Like a squirrel hoarding acorns or a dog burying his bone, I've been saving my DVR copy of the Ironman World Championships for just the right moment. Having spent a decadent few nights eating my body weight while celebrating with Stephanie's family, tonight seemed as good a night as any.
I can definitely feel the extra weight on me, perhaps emotionally more than physically. I also feel the rust accumulating on my fitness level, having completed only one cardio-driven workout last week. This week will be no different, as Steph and I are taking some vacation time and heading to Napa Valley to spend New Years. Along with the rust has come a sense of laziness due to all the extra free time I've been enjoying. I can't help but repeatedly think, "Why the hell have I been living this (Ironman) lifestyle?")
I'm sure we've all thought that at some point, maybe more during this time of year (Christmas/New Year's) than at other points.
So what better time to call upon some instant, sappy, inspiration drama to curb those emotions?
I found this year's coverage to be slightly less entertaining than the 2009 version. Maybe it's because I followed the 2010 race via Ironman Live and knew the outcome. Maybe it's also because I've read both Lava and Triathlete's post-Kona coverage cover to cover.
Maybe it's really because I've now done one of these myself. And while I haven't been to Kona, I know what crossing that magical finish line feels like. When I watched the 2009 DVD last year, I sobbed on my couch, repeating out loud to nobody in particular, "I WILL FINISH."
And I did!
But this year I did get a little choked up at the end of the show watching the other age-groupers cross the finish line. Relating to their struggle, and the triumphant looks on their face, made it special for me. In a way, their success was also mine. Our stories, even with different paths, were still the same.
I also thought to myself, why should Kona finishers have all the fun? Why am I accepting that the only way I'll ever get to Hawaii for the World Championships is through a lottery? I'm in charge of my destiny, why can't I qualify with my own two feet? Heck, just having two functioning feet puts me in better shape than some of those inspirational stories featured in the show. And I've certainly never been a drug addict (G-d bless that guy's turnaround, btw!).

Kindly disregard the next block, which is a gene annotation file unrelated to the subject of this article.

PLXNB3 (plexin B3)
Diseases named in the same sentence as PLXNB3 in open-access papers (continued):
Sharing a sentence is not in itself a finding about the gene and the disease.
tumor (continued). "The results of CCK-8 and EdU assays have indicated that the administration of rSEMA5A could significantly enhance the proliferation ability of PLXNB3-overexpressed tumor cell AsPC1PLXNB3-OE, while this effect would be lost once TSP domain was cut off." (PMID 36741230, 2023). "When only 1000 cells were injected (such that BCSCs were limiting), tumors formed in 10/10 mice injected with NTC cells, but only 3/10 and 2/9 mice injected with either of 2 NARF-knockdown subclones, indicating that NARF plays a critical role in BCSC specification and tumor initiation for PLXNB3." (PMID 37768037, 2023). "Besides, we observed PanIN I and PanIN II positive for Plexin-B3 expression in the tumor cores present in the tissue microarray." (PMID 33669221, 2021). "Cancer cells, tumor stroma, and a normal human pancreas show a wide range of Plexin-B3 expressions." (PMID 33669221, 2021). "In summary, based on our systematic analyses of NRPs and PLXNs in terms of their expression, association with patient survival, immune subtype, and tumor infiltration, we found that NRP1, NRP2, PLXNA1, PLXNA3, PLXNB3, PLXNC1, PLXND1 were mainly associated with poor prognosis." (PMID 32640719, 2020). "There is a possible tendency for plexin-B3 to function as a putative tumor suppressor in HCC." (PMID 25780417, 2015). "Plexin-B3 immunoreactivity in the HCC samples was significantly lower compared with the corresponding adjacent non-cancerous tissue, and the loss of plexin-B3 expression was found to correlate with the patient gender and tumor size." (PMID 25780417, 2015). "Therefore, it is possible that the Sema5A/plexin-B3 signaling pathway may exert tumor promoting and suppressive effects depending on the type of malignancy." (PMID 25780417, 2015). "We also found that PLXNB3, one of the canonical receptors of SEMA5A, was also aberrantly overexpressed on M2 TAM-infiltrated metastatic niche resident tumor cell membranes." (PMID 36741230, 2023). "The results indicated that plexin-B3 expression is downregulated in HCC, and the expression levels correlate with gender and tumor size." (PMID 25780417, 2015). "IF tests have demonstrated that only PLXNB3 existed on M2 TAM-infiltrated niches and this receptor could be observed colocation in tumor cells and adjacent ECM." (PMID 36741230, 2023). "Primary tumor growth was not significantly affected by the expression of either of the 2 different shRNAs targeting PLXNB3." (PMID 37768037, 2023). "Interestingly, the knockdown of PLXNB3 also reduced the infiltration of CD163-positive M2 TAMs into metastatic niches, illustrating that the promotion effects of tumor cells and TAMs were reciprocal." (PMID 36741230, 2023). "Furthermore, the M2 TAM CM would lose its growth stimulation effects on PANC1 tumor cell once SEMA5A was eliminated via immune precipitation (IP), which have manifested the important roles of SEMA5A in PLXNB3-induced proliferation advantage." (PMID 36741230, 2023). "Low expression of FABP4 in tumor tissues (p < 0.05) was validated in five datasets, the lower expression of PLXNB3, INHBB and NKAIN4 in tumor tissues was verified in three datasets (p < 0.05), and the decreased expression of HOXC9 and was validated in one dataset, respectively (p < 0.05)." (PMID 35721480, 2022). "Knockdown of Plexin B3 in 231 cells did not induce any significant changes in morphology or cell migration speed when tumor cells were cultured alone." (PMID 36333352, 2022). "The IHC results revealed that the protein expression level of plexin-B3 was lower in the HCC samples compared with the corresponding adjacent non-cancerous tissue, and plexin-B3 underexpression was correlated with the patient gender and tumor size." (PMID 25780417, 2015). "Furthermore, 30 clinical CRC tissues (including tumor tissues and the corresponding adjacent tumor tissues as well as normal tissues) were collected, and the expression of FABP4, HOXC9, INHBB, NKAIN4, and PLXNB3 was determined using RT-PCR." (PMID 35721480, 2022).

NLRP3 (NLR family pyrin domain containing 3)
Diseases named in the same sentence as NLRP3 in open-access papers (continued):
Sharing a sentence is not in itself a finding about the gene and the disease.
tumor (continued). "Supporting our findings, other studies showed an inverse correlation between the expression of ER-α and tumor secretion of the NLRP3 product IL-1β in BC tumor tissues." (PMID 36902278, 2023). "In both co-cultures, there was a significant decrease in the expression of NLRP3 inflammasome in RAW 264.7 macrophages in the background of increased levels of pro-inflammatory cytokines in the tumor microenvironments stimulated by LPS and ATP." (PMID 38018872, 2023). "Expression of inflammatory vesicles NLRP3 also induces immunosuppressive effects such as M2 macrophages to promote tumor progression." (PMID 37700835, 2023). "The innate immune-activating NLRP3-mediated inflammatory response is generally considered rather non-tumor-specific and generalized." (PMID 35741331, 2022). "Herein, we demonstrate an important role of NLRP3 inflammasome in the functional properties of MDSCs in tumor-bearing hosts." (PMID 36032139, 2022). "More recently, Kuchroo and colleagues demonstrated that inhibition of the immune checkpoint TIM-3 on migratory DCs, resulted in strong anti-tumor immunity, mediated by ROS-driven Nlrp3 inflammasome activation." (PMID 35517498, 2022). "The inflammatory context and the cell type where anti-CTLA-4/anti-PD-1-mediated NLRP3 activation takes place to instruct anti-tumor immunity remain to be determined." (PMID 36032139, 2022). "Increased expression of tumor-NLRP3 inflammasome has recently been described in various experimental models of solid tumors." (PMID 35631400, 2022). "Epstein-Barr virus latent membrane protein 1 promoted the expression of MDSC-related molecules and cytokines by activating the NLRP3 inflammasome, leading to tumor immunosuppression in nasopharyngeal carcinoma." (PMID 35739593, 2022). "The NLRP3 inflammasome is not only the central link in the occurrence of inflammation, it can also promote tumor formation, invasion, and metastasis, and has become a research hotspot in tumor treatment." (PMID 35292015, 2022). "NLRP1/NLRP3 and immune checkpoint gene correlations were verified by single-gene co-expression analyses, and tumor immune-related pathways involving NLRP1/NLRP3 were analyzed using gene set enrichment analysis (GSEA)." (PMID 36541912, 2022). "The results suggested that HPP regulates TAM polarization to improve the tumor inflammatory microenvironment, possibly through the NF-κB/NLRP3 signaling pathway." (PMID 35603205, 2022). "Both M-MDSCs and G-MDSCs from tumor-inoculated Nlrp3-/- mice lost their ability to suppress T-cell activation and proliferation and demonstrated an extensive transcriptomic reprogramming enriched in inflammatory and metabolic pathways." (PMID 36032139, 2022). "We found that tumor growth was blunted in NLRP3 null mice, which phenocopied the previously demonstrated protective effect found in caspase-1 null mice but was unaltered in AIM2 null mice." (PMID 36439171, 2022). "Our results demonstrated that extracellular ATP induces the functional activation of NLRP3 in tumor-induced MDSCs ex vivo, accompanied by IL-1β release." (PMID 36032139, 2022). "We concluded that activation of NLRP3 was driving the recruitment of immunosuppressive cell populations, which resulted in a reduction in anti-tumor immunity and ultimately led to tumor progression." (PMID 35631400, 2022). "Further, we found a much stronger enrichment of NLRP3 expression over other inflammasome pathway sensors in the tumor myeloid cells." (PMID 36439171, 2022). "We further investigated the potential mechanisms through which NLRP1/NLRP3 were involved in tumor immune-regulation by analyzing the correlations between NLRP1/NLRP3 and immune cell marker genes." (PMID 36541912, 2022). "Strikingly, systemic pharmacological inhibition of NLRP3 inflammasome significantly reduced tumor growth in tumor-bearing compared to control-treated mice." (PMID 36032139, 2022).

So, what reason do I have NOT to make it to Kona? Yes, I can think of several at the moment. Bad legs. Bad hips. Bad dieting. Bad marathon times. But what if I work harder? Or smarter? What if I open my mind up to the possibility that ANYONE can qualify for Kona? Is that realistic or fantasy? When is a goal achievable and when is it out of reach?
I don't have the answer to that last one. But I do know that if I don't think I can ever qualify in Kona, that's exactly what will happen. Why not give it a go? A year ago I never thought it possible to qualify for the National Championships in the Olympic distance, and I came within a stupid drafting penalty of doing it. Why not Kona?
Last year, I watched the Ironman DVD wondering, "Could I finish?"
This year, I watched the Ironman DVD wondering, "Can I qualify?"
177 days and counting.
PS: 6 months until IM Coeur d'Alene. Not feeling anywhere close to being prepared. This race should be a fun one!